Saipan’s Marie Castro is well known to readers of this blog, and I won’t repeat the myriad details of the many stories I’ve posted about this brave woman. Though she was only 4 years old in 1937 when Amelia Earhart came ashore at Saipan’s Tanapag Harbor with Fred Noonan as captives of the Japanese military, Marie later came to know and interview several eyewitnesses to the presence and deaths of Earhart and Fred Noonan on Saipan.
On Nov. 16, Marie, now 87, appeared on “1001 Heroes, Legends, Histories and Mysteries” podcast with Jon Hagadorn. To listen please click here and scroll down to “The Shocking Truth: Marie Castro Recalls Stories of Amelia Earhart’s 1937 Captivity on Saipan.”
“I have been receiving good responses from people who heard the interview about Amelia Earhart,” Marie wrote in a Nov. 17 email. “Thank you kindly for referring me to Jon so we could reach more people in learning what really happened to the two fliers. I tried my best to answer Jon’s questions during the interview although I missed two or three minor details. I am satisfied for bringing out the real truth of Amelia Earhart and Fred Noonan’s presence on Saipan in 1937.”
In September 2021, Amelia Earhart Memorial Monument Inc. (AEMMI), the group Marie founded on Saipan, will mark its fourth anniversary, but despite its best efforts to educate Saipan’s limited populace, scant progress has been made toward erecting a monument to the famed aviatrix and her navigator who became perhaps the first casualties of World War II during their captivity on Saipan in 1937.
Barely a dent has been made in the estimated $200,000 price tag for the monument, and local officials have yet to designate a small plot of land for the monument’s location. The resistance on Saipan to the monument is overwhelming, and I’ve written about this insidious problem at length on this blog and in the Marianas Variety (Micronesia’s Leading Newspaper Since 1972).
A bit closer on the horizon, in February 2021, another opportunity for Marie and the AEMMI to bring their Earhart Memorial Monument proposal to public attention looms. The 5th Marianas History Conference, co-organized by the University of Guam, Northern Marianas College, Northern Marianas Humanities Council, Humanities Guåhan, Guampedia, and Guam Preservation Trust, will be held virtually from Feb. 19-26, 2021 and will feature on-site venues in the CNMI and Guam for select, conference-related events and presentations. Here’s more about this event, straight from their official online promotion (boldface emphasis theirs):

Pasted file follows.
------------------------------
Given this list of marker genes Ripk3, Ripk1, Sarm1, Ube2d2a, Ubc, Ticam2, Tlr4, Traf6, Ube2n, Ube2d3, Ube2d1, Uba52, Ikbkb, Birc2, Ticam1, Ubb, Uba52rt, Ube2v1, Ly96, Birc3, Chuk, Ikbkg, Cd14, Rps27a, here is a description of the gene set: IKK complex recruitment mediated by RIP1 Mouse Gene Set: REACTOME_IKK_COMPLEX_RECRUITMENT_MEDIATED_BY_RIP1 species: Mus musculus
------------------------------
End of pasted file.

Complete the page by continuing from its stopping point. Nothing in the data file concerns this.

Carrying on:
The 5th Marianas History Conference invites scholars, students, and individuals with oral history knowledge of events and people in the Marianas to submit a brief abstract of a paper or presentation that contributes to the many stories that define the history and identity of one archipelago.
The conference theme, One Archipelago, Many Stories: Navigating 500 Years of Cross-Cultural Contact, calls for participants to examine aspects related to history, cultural heritage, language, political status, demographic change, and the overall process of adaptation of the Mariana Islands and her people following Western contact.
In 1521, half a millennium ago, the people of the Mariana Islands had the first known encounter with people from the other side of the world, through the Spanish expedition of Ferdinand Magellan. Those first, complex interactions triggered a number of consequences for our islands: being placed in world maps, the visits in succeeding years by other explorers, and eventually an intense process of colonization that in some respects continues to this day in Guam and in other parts of the Pacific.
I may be biased, but what could be more fitting for this Marianas “History Conference” than to designate the heretofore unacknowledged presence and deaths of Amelia Earhart and Fred Noonan on Saipan during the years leading up to World War II as the No. 1 item for discussion? More than likely, however, the eight decades of corrupt politics surrounding the Earhart sacred cow will militate heavily against any meaningful mention of the Earhart case at this “virtual” event, regardless of anything Marie and the AEMMI do to create interest. I hope I’m wrong, but so far I’m batting 1.000 in predicting developments — or lack of same — on Saipan.
“This is the first time also I’ve learned about this event,” the ever-optimistic Marie wrote in a Nov. 23 email. “I told Frances [Mary Sablan, AEMMI vice president] that we need to take any occasion to expose the Amelia Earhart Memorial Monument project. The committee is enthusiastic about it. This strategy serves in educating the whole island about Amelia Earhart and Fred Noonan.”
With that in mind, Marie has sent the required 200-word abstract on behalf of the AEMMI to the board and staff of the Northern Marianas Humanities Council for their consideration. I won’t be holding my breath, but as always, will be hoping and praying for a merciful break in the constant flood of irrational resistance to the long-overdue establishment of the Amelia Earhart Memorial Monument on Saipan.